A consortium to bring Gordon Murray’s T27 electric city car to production has begun forming in the UK — and by the end of this year it could be ready to start building the super-efficient iStream manufacturing plant that will produce them.
The T27, so closely related in size and design to Murray’s petrol-powered T25 that both electric and internal combustion models could be produced in the same factory, eliminates conventional steel pressings from its ultra-safe chassis structure, reducing manufacturing time, space and investment.
The T27 project is the first fruit of a £4.5 million grant from the government-backed Technology Strategy Board.
Murray’s partner in the T27 is Lichfield technology firm Zytec, which has received a matching £4.5m grant and is designing and manufacturing an ultra-compact motor and gearbox to go under the three-seat T27’s boot floor.
It has announced plans for a ‘turn-key package’ that is up to 45 per cent lighter than regular units in its air-cooled specification.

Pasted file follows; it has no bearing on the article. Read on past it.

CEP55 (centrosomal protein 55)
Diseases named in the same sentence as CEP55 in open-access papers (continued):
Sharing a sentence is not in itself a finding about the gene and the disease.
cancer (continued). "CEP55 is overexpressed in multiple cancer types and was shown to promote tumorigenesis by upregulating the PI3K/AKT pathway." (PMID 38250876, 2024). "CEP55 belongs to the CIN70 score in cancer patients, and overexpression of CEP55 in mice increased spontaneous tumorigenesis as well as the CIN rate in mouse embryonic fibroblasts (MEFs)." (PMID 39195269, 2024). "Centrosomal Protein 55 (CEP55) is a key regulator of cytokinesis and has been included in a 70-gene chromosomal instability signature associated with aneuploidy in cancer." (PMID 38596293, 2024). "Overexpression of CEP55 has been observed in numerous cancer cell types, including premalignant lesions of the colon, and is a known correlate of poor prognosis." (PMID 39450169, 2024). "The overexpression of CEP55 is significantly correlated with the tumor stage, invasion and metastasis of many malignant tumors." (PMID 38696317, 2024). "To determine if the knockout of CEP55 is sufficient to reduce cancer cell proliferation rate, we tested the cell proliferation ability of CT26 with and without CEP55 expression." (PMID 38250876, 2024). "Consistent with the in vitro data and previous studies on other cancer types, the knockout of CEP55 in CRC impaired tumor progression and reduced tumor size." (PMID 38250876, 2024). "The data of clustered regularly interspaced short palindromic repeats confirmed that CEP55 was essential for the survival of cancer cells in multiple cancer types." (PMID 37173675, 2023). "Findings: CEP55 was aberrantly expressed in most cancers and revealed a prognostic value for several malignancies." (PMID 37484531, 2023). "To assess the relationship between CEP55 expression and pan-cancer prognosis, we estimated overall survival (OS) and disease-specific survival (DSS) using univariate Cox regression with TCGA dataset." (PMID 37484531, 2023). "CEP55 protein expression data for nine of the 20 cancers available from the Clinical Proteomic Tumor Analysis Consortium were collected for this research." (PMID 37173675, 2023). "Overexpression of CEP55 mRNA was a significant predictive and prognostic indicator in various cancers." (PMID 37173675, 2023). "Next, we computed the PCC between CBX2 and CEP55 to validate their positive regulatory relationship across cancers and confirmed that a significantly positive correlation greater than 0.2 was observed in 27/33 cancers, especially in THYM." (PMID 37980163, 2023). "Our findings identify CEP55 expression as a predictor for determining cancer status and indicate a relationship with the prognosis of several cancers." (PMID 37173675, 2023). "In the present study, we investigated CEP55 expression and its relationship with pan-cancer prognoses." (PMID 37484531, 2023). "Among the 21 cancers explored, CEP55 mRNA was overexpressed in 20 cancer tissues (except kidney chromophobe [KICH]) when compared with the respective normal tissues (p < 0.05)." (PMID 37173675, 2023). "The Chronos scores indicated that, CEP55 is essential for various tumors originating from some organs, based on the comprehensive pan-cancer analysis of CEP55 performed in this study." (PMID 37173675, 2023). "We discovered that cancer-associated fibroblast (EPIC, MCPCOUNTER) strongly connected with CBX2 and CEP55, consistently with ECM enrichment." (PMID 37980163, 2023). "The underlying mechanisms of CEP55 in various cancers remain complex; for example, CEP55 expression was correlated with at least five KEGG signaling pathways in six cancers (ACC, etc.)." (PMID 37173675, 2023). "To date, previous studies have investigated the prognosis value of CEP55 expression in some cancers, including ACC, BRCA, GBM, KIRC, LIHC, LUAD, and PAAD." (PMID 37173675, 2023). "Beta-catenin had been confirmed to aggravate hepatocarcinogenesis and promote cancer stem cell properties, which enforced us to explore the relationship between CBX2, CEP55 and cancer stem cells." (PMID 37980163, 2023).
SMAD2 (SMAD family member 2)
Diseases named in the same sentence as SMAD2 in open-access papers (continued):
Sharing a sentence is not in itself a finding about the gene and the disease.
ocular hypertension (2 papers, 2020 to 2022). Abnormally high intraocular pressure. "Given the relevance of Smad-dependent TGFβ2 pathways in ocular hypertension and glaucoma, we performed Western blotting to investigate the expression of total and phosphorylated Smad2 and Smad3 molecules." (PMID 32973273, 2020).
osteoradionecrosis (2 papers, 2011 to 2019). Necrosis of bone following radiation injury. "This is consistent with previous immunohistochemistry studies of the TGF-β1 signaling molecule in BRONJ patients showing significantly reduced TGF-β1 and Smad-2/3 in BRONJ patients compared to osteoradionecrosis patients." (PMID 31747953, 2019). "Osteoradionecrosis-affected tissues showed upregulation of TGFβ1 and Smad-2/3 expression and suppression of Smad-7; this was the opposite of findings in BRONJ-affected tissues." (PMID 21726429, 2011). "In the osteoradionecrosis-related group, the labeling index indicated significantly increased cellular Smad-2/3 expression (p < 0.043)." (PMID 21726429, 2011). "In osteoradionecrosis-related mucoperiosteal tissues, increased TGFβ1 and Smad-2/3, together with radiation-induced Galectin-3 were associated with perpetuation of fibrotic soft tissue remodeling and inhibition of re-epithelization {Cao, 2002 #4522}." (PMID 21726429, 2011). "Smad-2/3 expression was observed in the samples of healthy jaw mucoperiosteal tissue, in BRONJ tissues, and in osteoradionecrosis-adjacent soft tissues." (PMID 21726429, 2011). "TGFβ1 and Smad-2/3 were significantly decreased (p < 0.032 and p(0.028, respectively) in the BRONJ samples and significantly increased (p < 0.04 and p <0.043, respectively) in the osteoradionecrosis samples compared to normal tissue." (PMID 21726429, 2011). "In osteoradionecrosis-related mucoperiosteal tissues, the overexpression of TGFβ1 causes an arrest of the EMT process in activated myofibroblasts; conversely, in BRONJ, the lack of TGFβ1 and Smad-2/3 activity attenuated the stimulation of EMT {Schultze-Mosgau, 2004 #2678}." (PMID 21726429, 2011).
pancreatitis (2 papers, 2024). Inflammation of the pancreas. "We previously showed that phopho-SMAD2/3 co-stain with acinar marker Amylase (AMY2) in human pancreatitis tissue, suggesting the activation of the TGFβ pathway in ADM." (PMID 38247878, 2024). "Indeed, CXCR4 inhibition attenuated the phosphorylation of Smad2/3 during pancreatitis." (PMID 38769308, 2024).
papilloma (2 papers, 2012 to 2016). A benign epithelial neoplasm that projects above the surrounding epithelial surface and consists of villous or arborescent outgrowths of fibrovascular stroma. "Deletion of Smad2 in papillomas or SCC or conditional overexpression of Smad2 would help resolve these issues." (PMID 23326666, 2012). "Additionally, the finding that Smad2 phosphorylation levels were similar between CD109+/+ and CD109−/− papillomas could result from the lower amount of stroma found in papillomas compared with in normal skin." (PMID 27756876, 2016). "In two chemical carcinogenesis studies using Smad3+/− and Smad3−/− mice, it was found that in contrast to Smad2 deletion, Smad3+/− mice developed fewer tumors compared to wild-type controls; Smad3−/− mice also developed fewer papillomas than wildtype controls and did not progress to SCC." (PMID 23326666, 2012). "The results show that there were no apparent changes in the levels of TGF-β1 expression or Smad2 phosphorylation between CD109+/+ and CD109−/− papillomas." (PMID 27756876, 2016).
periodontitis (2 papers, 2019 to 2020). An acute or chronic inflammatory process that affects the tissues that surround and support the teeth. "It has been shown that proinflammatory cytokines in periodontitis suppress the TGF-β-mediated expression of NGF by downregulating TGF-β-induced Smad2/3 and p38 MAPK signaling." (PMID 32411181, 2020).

Murray believes the T27 will be one of the first ‘proper’ electric cars to demonstrate the value of purpose design. “The last thing you want for an efficient electric car is conventional construction or a sports car character,” he said.
“Weight or the need for lots of acceleration means your battery has to be too heavy. We can keep the T27’s weight under 700kg, which will make it one of the world’s lightest electric cars.”
The iStream manufacturing process, also designed by Murray, is essential to T25 and T27 production because its efficiency, investment and space savings will allow cars to be sold for much less than existing or proposed city cars.
Although he’s enthusiastic about the T27’s sales prospects, Murray believes initial figures may be patchy.
"Our research shows predictions of early demand varying by as much as 80 per cent,” he said. “It may prove sensible to make both the T25 and T27 in the first plant — they have been engineered to co-exist — to protect the health of both.”
The petrol-powered T25, now fully engineered, will take just 22 months to reach showrooms. It will deliver a genuine 80mpg and emit less than 100g/km of CO2 but will have “lively performance”.
Murray recently revealed that in June 2008, a few weeks before the global recession struck, a “huge UK group” agreed to buy the T25 design and build both passenger and van versions in the first iStream factory. When markets collapsed they backed out, but they have retained interest in the project.